WASHINGTON — A US military helicopter with seven service members on board has crashed in western Iraq, US officials said Thursday.
The officials said that so far there is no indication that the Pave Hawk helicopter was shot down.
The helicopter is used by the Air Force for combat search and rescue, and was in transit from one location to another when it went down Thursday afternoon near the town of Qaim in Anbar Province
Officials said that rescuers were responding to the location, but other details were not yet available. It’s not clear if there were any survivors.
The officials spoke on condition of anonymity to discuss details of the crash before it was made public.
In a short statement, US Central Command said that “rescue teams are responding to the scene of the downed aircraft at this time,” adding that an investigation will be started to determine the cause of the incident.
The US-led coalition battling Islamic State insurgents in Iraq and Syria have an outpost in Qaim, which is located near the Syrian border. The anti-IS campaign accelerated through much of last year, as coalition and Iraq forces battled to take back a string of cities and towns.
Prime Minister Haider al-Abadi declared victory over IS in Mosul in July. In the following months Iraqi forces retook a handful of other IS-held towns including Tal Afar in August, Hawija in September and Qaim in October.
In November, Iraqi forces retook the last Iraqi town held by IS—Rawah, near the border with Syria.
The US-led coalition has continued to work with Iraq and Syrian Democratic Forces to shore up the border region to make sure that foreign fighters and insurgents can’t move freely across the region.Follow @gorkhapost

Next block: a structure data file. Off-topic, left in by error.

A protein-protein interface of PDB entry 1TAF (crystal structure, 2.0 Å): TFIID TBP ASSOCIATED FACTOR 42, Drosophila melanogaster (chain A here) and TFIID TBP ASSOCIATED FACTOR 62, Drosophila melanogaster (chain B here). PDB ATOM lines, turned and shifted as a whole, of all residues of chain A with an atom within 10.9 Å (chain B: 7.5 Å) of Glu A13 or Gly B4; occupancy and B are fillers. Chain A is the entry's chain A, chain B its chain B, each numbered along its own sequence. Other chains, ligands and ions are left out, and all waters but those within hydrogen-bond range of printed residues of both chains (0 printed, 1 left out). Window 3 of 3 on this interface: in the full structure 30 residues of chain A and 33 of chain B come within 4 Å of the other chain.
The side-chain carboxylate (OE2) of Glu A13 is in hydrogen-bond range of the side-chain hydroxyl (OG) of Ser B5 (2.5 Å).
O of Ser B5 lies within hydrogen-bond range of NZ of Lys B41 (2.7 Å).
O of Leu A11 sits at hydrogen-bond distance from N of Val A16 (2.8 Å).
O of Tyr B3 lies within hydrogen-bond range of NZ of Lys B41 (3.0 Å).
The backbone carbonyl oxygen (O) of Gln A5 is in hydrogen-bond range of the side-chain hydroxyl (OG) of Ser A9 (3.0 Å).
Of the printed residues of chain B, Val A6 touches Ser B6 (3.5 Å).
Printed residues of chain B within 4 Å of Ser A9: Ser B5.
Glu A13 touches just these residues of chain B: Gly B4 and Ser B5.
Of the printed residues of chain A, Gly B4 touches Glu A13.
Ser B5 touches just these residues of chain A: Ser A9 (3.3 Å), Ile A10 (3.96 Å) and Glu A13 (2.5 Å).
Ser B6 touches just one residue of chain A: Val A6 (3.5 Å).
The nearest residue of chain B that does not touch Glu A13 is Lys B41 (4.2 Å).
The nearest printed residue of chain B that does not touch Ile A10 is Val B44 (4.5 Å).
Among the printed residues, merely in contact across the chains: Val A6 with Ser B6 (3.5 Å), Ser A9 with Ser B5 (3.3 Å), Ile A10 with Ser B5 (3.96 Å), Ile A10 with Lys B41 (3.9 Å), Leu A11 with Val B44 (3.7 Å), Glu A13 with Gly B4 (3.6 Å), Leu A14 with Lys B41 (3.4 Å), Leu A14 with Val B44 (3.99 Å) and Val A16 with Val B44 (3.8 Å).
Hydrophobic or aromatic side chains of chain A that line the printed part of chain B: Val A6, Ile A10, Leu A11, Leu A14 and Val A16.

Trump signs executive order to end separation of immigrant families
WASHINGTON — US President Donald Trump has backed down and abandoned his policy of separating immigrant families on the US-Mexico border on Wednesday, after images of children in cages sparked outrage at home and abroad.
“It’s about keeping families together while at the same time we’re going to have strong — very strong — borders, but we are going to keep the families together,” Trump said as he signed the order in the Oval Office. “I didn’t like the sight or the feeling of families being separated.”
Trump signed an executive order requiring that immigrant families be detained together when they are caught entering the country illegally for as long as their criminal proceedings take. But that may violate a court settlement on how long children may be held, setting up a potential legal fight, unless Congress acts on the issue.
The Trump order also moves parents with children to the front of the line for immigration proceedings and asks the Department of Defence to help house them. But it does not end a 10-week-old ‘zero tolerance’ policy that calls for criminal prosecution of immigrants crossing the border illegally.Follow @gorkhapost